Thank you. So would I need to define two new variables xp and yp?
 
  • #8
arildno said:
Modelling harvesting as a constant makes the actual harvest insensitive to population fluctuations.
Rather than the "hard to catch" idea, a term rx is the simplest way to model a case where you instantaneously adjust harvesting to balance the natural growth.

I was going to argue about the considerations that introduces, but I have re-read the question and it says "Once population reaches the desired levels*, the population levels will be kept constant by harvesting at a rate equal to the growth rate". That is, the added term in each equation is a new constant (different for each) multiplied by dx/dt or dy/dt. The result is that the each RHS is the same for with as without harvesting except it is multipled by a constant when there is harvesting, so when you have solved for without harvesting you easily have the solutions for with.

A slightly impractical model IMO but we are talking about principles. :biggrin:

(*? However it does not do that by itself, so the question can only mean it is brought there by some unspecified means that is outside the question.)

SMA_01 said:
Thank you. So would I need to define two new variables xp and yp?
see ^^
 
Last edited:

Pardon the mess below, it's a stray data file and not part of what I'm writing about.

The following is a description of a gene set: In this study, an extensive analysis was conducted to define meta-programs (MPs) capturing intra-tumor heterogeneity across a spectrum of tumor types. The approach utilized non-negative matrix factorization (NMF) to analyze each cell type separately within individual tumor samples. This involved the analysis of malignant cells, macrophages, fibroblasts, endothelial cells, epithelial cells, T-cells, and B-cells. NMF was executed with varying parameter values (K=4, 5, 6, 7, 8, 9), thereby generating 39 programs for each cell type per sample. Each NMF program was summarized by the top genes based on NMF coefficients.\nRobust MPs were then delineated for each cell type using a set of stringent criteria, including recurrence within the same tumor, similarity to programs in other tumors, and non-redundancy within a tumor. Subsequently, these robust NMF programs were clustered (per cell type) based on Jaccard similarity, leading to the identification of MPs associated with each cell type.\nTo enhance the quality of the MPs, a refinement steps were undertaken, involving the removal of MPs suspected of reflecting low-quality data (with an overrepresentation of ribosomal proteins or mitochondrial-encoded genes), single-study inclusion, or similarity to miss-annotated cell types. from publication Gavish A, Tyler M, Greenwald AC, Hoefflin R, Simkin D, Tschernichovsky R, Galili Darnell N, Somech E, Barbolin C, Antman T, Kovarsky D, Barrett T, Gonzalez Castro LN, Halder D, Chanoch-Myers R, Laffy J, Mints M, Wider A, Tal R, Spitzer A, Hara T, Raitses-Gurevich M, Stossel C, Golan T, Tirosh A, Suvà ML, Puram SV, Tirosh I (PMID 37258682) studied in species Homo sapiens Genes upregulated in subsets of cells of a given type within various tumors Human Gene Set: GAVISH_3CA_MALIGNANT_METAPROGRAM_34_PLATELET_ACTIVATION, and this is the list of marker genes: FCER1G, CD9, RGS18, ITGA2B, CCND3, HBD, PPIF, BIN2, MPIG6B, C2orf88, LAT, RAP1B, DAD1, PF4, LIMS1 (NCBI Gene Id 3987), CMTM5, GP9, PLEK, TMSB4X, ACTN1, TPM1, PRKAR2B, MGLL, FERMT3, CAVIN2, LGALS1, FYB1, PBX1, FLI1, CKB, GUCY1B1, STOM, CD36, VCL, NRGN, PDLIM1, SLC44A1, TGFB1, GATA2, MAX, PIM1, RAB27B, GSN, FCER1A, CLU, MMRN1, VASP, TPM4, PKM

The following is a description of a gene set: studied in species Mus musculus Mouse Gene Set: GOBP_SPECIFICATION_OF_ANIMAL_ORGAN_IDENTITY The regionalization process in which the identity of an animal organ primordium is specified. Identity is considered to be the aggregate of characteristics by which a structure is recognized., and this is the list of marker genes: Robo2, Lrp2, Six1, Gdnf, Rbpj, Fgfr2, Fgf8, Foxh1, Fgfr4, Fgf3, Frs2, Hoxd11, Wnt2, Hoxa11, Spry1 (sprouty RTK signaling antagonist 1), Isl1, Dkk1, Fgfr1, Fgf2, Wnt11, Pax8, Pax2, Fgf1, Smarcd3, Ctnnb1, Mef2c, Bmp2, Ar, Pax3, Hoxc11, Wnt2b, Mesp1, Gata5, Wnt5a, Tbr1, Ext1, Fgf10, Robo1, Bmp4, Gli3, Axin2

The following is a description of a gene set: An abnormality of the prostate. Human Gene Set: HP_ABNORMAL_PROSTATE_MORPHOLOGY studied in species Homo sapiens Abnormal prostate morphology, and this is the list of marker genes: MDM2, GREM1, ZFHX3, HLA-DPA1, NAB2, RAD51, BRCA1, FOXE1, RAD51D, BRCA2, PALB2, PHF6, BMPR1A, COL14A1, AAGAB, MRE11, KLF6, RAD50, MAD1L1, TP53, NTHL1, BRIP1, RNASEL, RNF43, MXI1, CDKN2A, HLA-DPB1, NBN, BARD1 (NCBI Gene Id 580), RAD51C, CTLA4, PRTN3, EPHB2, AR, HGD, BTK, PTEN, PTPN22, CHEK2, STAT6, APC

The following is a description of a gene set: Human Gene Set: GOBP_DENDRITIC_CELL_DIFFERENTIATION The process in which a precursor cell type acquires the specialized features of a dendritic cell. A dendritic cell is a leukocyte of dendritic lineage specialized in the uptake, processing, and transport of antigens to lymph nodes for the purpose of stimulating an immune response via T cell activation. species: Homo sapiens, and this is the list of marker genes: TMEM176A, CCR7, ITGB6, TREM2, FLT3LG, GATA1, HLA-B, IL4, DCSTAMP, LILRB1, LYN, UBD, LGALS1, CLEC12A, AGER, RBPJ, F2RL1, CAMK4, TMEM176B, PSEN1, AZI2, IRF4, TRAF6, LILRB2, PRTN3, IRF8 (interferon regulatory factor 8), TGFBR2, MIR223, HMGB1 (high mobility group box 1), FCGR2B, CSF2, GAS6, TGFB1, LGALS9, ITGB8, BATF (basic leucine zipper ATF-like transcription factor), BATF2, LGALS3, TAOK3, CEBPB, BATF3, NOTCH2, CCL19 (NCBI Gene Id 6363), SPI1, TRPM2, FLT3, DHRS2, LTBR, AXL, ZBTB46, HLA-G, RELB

1. What is the best way to evaluate the accuracy of my model?

The best way to evaluate the accuracy of your model is by using a combination of metrics such as mean absolute error, root mean squared error, and R-squared. These metrics will give you a comprehensive understanding of how well your model is performing.

2. How do I know if my model is overfitting or underfitting the data?

Overfitting occurs when the model performs well on the training data but fails to generalize to new data. Underfitting occurs when the model is too simple and does not capture the complexity of the data. You can determine if your model is overfitting or underfitting by using techniques such as cross-validation and learning curves.

3. Is it necessary to use feature selection techniques in my modeling approach?

Feature selection is an essential step in building a model as it helps to eliminate irrelevant or redundant features, which can improve the model's performance. However, it is not always necessary, and it depends on the complexity of the data and the type of algorithm being used.

4. What are some common pitfalls to avoid in modeling?

Some common pitfalls to avoid in modeling include using a biased dataset, not properly preprocessing the data, and not considering the assumptions of the chosen algorithm. It is essential to thoroughly understand the data and choose appropriate techniques to avoid these pitfalls.

5. How do I choose the best algorithm for my data?

Choosing the best algorithm for your data depends on several factors, such as the type of data, the problem you are trying to solve, and the performance metrics you are trying to optimize. It is recommended to try multiple algorithms and compare their performance to determine the best one for your specific data and problem.